Now India’s children have a right to receive at least eight years of education, the gnawing question is whether’ it will remain ‘on paper’ or ‘become a reality. One hardly needs a reminder that this right is different from the others enshrined in the Constitution, that the beneficiary–a six-year-old child cannot demand it, nor can she or he fight a legal battle when the right is denied or violated. In all cases, it is the adult society which must act on behalf of the child. In another peculiarity, where a child’s right to education is denied, no compensation offered later can be adequate or relevant. This is so because childhood does not last. If a legal battle fought on behalf of a child is eventually won, it may be of little use to the boy or girl because the opportunity missed at school during childhood cannot serve the same purpose later in life. This may be painfully true for girls because our society permits them only a short childhood, if at all. The Right to Education (RTE) has become law at a point in India’s history when the ghastly practice of female infanticide has resurfaced in the form of foeticide. This is “symptomatic of a deeper turmoil” in society which is compounding the traditional obstacles to the education of girls. “Tenacious prejudice against the intellectual potential of girls runs across our cultural diversity and the system of education has not been able to address it.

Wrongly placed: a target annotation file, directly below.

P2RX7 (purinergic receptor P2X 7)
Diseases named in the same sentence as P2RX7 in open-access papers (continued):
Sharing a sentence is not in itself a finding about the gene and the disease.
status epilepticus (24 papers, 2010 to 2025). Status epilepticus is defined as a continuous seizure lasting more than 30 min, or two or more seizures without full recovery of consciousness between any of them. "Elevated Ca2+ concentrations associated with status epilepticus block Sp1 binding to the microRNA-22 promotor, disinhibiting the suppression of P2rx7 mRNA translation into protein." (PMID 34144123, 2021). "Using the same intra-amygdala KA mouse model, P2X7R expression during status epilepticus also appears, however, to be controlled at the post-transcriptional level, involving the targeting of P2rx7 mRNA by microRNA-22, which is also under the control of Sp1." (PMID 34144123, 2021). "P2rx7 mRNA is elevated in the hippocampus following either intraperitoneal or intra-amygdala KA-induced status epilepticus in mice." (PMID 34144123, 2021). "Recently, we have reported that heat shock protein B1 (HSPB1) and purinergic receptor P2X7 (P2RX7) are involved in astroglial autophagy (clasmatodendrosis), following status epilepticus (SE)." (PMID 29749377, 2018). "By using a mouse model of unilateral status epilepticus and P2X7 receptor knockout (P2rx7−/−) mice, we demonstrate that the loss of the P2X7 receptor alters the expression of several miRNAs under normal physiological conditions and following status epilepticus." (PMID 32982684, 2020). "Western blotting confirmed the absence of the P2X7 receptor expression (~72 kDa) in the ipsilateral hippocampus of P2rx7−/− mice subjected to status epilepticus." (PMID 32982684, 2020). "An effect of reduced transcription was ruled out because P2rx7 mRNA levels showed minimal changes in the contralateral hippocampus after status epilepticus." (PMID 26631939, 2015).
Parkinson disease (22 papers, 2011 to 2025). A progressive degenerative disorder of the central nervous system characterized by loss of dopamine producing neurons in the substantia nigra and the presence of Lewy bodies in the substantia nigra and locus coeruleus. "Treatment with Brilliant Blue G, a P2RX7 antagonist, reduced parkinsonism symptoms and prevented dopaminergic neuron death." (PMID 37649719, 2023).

According to the passage, what could be the traditional obstacles to the education of girls ?
1. Inability of parents to fight a legal battle when the Right to Education is denied to their children.
2. The traditional way of thinking about girl’s role in society.
3. The prejudice against the intellectual potential of girls.
4. Improper system of education.
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